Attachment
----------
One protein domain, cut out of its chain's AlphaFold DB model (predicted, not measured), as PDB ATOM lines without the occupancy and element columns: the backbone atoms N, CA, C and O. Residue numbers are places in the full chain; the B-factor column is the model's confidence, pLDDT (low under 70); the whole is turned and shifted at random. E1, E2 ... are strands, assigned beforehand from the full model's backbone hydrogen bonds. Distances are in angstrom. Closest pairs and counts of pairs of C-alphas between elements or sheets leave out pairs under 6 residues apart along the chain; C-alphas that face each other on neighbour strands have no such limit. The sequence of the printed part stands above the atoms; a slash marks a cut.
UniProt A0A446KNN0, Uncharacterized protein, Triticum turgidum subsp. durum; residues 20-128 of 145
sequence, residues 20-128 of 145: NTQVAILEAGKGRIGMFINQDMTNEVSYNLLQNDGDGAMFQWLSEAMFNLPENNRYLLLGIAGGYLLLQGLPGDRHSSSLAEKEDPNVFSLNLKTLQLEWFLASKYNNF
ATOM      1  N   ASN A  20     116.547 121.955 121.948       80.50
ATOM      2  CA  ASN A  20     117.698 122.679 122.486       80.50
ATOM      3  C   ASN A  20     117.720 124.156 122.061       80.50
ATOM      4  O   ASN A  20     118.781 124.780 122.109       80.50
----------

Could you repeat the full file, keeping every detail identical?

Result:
One protein domain, cut out of its chain's AlphaFold DB model (predicted, not measured), as PDB ATOM lines without the occupancy and element columns: the backbone atoms N, CA, C and O. Residue numbers are places in the full chain; the B-factor column is the model's confidence, pLDDT (low under 70); the whole is turned and shifted at random. E1, E2 ... are strands, assigned beforehand from the full model's backbone hydrogen bonds. Distances are in angstrom. Closest pairs and counts of pairs of C-alphas between elements or sheets leave out pairs under 6 residues apart along the chain; C-alphas that face each other on neighbour strands have no such limit. The sequence of the printed part stands above the atoms; a slash marks a cut.
UniProt A0A446KNN0, Uncharacterized protein, Triticum turgidum subsp. durum; residues 20-128 of 145
sequence, residues 20-128 of 145: NTQVAILEAGKGRIGMFINQDMTNEVSYNLLQNDGDGAMFQWLSEAMFNLPENNRYLLLGIAGGYLLLQGLPGDRHSSSLAEKEDPNVFSLNLKTLQLEWFLASKYNNF
ATOM      1  N   ASN A  20     116.547 121.955 121.948       80.50
ATOM      2  CA  ASN A  20     117.698 122.679 122.486       80.50
ATOM      3  C   ASN A  20     117.720 124.156 122.061       80.50
ATOM      4  O   ASN A  20     118.781 124.780 122.109       80.50